From my puzzle notes: “I guess either I don’t know what a SCHWA is or I’ve been mispronouncing humdrum all of my life.” Every online dictionary I’ve checked shows both vowels as SCHWAs. Huh. Now I’m wondering if I know what a short-U vowel sounds like. Full disclosure: In spite of my love of words and language, I always struggled with English class when I attended school back in the Dark Ages of the ’60s and ’70s.

    • Pilgrim says:

      I interpreted M-W to be saying that the schwa symbol is sometimes used to show an articulated short-u sound. But regardless of what symbol is used to show the sounds in “humdrum,” I would agree that the vowels themselves are not schwas.

  10. sanfranman59 says:

    Uni: The person who’s the seeker in “hide-and-seek” is called “it”? Wikipedia says “yes”. Huh. I don’t recall that from my childhood. I only know “it” from tag. Am I alone here? Just wondering …

  11. Ed says:

    I can enter the first and last letters of 122A in the appropriate places, but not the other letters.

  12. Mr. [definitely] Grumpy says:

    NYT was clever construction but a pain in the ass to solve and not entertaining. I enjoy crossWORD puzzles — not silly pictures.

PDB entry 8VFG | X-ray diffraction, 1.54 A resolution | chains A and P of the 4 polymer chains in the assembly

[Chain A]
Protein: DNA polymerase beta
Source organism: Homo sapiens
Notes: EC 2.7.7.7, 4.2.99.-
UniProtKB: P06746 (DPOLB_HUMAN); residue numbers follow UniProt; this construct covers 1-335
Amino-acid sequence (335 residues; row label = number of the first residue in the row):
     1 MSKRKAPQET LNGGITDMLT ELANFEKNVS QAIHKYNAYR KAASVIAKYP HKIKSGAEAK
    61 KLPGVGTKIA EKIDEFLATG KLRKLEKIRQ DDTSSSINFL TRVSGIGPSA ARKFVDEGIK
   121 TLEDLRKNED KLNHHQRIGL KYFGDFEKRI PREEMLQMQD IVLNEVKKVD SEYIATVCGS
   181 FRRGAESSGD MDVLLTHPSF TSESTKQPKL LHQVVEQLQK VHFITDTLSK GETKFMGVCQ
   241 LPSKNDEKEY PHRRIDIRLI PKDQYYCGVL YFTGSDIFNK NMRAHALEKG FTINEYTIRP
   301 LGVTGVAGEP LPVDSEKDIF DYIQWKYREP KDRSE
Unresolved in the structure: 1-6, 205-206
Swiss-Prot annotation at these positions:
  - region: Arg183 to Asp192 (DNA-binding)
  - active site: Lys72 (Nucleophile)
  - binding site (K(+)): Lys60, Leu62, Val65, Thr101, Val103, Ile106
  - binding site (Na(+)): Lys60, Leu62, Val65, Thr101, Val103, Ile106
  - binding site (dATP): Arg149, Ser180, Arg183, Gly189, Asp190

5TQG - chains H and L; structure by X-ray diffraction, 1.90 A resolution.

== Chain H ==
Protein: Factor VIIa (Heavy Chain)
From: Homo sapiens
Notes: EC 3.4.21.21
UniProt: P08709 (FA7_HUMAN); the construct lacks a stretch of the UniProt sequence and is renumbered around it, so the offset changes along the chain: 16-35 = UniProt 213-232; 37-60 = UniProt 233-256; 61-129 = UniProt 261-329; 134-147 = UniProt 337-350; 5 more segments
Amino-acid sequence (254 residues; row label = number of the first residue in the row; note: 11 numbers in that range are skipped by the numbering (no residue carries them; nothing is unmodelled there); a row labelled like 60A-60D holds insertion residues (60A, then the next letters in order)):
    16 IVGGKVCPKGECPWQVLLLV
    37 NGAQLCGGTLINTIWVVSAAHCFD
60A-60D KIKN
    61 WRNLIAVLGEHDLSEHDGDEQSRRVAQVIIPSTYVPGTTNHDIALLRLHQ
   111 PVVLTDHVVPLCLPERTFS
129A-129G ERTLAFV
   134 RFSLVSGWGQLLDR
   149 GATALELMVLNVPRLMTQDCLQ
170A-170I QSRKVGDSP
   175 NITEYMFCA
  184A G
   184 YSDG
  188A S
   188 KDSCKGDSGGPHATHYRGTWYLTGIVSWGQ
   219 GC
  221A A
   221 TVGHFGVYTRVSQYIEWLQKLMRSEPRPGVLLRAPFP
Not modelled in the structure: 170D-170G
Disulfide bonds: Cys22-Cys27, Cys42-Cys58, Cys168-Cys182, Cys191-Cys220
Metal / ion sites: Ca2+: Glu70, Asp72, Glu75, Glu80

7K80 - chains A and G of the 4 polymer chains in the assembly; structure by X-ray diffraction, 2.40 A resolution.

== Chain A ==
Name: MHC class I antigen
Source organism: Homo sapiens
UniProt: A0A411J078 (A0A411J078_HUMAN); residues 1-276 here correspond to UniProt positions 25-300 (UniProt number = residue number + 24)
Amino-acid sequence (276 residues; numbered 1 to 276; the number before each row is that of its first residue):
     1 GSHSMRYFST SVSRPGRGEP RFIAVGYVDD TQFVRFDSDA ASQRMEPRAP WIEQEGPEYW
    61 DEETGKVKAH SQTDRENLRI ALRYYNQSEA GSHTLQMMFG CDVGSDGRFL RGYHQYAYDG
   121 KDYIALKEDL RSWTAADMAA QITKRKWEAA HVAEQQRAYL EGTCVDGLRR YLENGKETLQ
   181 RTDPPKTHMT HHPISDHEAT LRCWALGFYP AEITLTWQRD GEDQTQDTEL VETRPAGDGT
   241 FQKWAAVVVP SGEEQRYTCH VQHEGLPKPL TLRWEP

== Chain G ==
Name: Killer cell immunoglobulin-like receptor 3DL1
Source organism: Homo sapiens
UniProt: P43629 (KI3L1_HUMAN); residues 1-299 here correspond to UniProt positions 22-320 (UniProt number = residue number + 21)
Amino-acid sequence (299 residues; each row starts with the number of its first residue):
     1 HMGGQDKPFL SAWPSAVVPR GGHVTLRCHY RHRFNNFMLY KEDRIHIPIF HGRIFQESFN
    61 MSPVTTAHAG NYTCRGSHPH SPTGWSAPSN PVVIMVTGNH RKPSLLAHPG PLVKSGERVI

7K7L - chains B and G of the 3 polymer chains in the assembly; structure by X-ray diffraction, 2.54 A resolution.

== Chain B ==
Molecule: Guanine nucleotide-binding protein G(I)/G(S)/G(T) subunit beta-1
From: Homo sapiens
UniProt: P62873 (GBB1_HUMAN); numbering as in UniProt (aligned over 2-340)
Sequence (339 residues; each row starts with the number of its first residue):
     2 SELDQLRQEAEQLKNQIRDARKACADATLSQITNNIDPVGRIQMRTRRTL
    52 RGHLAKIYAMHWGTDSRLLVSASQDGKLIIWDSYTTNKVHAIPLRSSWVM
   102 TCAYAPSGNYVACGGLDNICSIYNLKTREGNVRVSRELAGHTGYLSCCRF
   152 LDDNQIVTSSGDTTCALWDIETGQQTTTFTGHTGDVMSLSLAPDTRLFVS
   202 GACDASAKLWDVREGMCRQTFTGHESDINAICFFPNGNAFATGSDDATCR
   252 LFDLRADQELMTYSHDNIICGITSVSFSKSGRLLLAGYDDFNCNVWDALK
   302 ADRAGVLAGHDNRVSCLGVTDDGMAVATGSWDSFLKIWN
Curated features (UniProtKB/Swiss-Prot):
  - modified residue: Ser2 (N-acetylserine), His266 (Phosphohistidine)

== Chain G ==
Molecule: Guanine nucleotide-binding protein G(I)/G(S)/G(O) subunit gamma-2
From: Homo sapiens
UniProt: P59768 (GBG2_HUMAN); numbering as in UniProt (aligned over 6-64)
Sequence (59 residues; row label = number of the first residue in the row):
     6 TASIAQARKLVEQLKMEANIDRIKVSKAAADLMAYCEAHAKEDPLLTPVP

13. respectyourelders says:

    Unlike many of the other commenters here, I loved the NYT today. I always do the Sunday NYT on paper – I like to savor the experience, not try to set any time records. Maybe that explains the lack of frustration with filling squares. Anyways, IMO: a very clever and fun puzzle, art included!

  14. armagh says:

    These are the type of Sunday puzzles that drove me away from the NYT when I was working from home with COVid. Overly finicky, obtuse and most of all, self-indulgent. Shortz has lost the thread of what it means to entertain the paying customers.

    • With all due respect... says:

      Finicky describes a type of behavior..
      and crosswords don’t exhibit behavior.
      Self-indulgent is also behavioral, but also describes an attitude…
      and crosswords dont have any attitude.

      This points to your persistence in projecting your personal picture of what a puzzle should be like, onto the crossword.

      Which of course any solver is free to do.

  15. Bryan says: